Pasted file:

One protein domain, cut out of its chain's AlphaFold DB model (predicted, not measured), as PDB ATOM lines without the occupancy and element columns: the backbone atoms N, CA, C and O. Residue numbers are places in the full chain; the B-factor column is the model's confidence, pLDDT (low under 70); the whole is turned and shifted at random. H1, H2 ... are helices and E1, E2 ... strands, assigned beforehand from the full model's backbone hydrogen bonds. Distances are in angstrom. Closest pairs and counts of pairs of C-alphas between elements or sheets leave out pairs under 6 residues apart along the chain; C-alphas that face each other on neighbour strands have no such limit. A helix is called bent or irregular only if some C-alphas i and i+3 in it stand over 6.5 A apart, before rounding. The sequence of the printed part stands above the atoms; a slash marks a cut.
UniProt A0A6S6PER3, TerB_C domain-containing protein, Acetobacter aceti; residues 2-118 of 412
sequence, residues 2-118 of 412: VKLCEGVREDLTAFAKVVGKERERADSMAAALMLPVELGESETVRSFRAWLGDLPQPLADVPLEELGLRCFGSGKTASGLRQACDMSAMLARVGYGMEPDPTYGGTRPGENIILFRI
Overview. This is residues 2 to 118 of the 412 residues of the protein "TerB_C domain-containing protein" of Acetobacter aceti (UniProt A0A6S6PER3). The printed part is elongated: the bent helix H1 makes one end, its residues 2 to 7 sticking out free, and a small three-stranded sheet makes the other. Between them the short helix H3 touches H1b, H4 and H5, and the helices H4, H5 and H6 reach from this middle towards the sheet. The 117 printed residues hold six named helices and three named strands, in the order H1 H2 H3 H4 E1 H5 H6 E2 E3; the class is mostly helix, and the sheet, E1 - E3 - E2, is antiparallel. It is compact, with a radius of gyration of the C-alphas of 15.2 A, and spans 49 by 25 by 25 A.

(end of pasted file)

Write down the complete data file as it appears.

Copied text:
One protein domain, cut out of its chain's AlphaFold DB model (predicted, not measured), as PDB ATOM lines without the occupancy and element columns: the backbone atoms N, CA, C and O. Residue numbers are places in the full chain; the B-factor column is the model's confidence, pLDDT (low under 70); the whole is turned and shifted at random. H1, H2 ... are helices and E1, E2 ... strands, assigned beforehand from the full model's backbone hydrogen bonds. Distances are in angstrom. Closest pairs and counts of pairs of C-alphas between elements or sheets leave out pairs under 6 residues apart along the chain; C-alphas that face each other on neighbour strands have no such limit. A helix is called bent or irregular only if some C-alphas i and i+3 in it stand over 6.5 A apart, before rounding. The sequence of the printed part stands above the atoms; a slash marks a cut.
UniProt A0A6S6PER3, TerB_C domain-containing protein, Acetobacter aceti; residues 2-118 of 412
sequence, residues 2-118 of 412: VKLCEGVREDLTAFAKVVGKERERADSMAAALMLPVELGESETVRSFRAWLGDLPQPLADVPLEELGLRCFGSGKTASGLRQACDMSAMLARVGYGMEPDPTYGGTRPGENIILFRI
Overview. This is residues 2 to 118 of the 412 residues of the protein "TerB_C domain-containing protein" of Acetobacter aceti (UniProt A0A6S6PER3). The printed part is elongated: the bent helix H1 makes one end, its residues 2 to 7 sticking out free, and a small three-stranded sheet makes the other. Between them the short helix H3 touches H1b, H4 and H5, and the helices H4, H5 and H6 reach from this middle towards the sheet. The 117 printed residues hold six named helices and three named strands, in the order H1 H2 H3 H4 E1 H5 H6 E2 E3; the class is mostly helix, and the sheet, E1 - E3 - E2, is antiparallel. It is compact, with a radius of gyration of the C-alphas of 15.2 A, and spans 49 by 25 by 25 A.